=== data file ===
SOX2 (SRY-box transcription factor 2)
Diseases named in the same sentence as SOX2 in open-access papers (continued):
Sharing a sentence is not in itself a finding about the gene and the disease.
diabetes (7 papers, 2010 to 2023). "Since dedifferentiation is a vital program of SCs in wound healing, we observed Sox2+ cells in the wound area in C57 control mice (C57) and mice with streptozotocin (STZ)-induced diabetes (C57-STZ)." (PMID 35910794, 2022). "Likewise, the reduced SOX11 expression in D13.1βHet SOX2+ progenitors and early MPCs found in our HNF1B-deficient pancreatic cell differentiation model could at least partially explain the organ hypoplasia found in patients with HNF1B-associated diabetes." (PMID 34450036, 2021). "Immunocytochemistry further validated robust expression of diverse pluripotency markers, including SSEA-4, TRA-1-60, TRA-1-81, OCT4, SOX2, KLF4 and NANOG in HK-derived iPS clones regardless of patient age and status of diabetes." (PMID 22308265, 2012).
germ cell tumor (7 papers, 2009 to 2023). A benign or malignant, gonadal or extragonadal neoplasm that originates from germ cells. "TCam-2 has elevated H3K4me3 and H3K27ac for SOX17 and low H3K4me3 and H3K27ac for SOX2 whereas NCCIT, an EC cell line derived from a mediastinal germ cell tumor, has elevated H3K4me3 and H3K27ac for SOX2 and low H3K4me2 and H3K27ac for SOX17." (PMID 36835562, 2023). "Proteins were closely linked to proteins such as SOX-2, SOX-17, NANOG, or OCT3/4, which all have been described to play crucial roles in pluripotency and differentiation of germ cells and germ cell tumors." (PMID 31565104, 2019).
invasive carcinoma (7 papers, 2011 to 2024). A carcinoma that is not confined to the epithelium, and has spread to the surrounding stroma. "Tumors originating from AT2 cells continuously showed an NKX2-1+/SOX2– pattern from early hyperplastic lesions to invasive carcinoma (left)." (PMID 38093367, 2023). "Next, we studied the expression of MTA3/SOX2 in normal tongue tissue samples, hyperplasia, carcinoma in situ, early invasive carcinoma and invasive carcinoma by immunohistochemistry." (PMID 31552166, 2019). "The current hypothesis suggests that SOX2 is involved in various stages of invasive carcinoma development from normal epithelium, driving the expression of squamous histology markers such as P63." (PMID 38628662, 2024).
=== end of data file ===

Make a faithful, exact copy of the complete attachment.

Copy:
SOX2 (SRY-box transcription factor 2)
Diseases named in the same sentence as SOX2 in open-access papers (continued):
Sharing a sentence is not in itself a finding about the gene and the disease.
diabetes (7 papers, 2010 to 2023). "Since dedifferentiation is a vital program of SCs in wound healing, we observed Sox2+ cells in the wound area in C57 control mice (C57) and mice with streptozotocin (STZ)-induced diabetes (C57-STZ)." (PMID 35910794, 2022). "Likewise, the reduced SOX11 expression in D13.1βHet SOX2+ progenitors and early MPCs found in our HNF1B-deficient pancreatic cell differentiation model could at least partially explain the organ hypoplasia found in patients with HNF1B-associated diabetes." (PMID 34450036, 2021). "Immunocytochemistry further validated robust expression of diverse pluripotency markers, including SSEA-4, TRA-1-60, TRA-1-81, OCT4, SOX2, KLF4 and NANOG in HK-derived iPS clones regardless of patient age and status of diabetes." (PMID 22308265, 2012).
germ cell tumor (7 papers, 2009 to 2023). A benign or malignant, gonadal or extragonadal neoplasm that originates from germ cells. "TCam-2 has elevated H3K4me3 and H3K27ac for SOX17 and low H3K4me3 and H3K27ac for SOX2 whereas NCCIT, an EC cell line derived from a mediastinal germ cell tumor, has elevated H3K4me3 and H3K27ac for SOX2 and low H3K4me2 and H3K27ac for SOX17." (PMID 36835562, 2023). "Proteins were closely linked to proteins such as SOX-2, SOX-17, NANOG, or OCT3/4, which all have been described to play crucial roles in pluripotency and differentiation of germ cells and germ cell tumors." (PMID 31565104, 2019).
invasive carcinoma (7 papers, 2011 to 2024). A carcinoma that is not confined to the epithelium, and has spread to the surrounding stroma. "Tumors originating from AT2 cells continuously showed an NKX2-1+/SOX2– pattern from early hyperplastic lesions to invasive carcinoma (left)." (PMID 38093367, 2023). "Next, we studied the expression of MTA3/SOX2 in normal tongue tissue samples, hyperplasia, carcinoma in situ, early invasive carcinoma and invasive carcinoma by immunohistochemistry." (PMID 31552166, 2019). "The current hypothesis suggests that SOX2 is involved in various stages of invasive carcinoma development from normal epithelium, driving the expression of squamous histology markers such as P63." (PMID 38628662, 2024).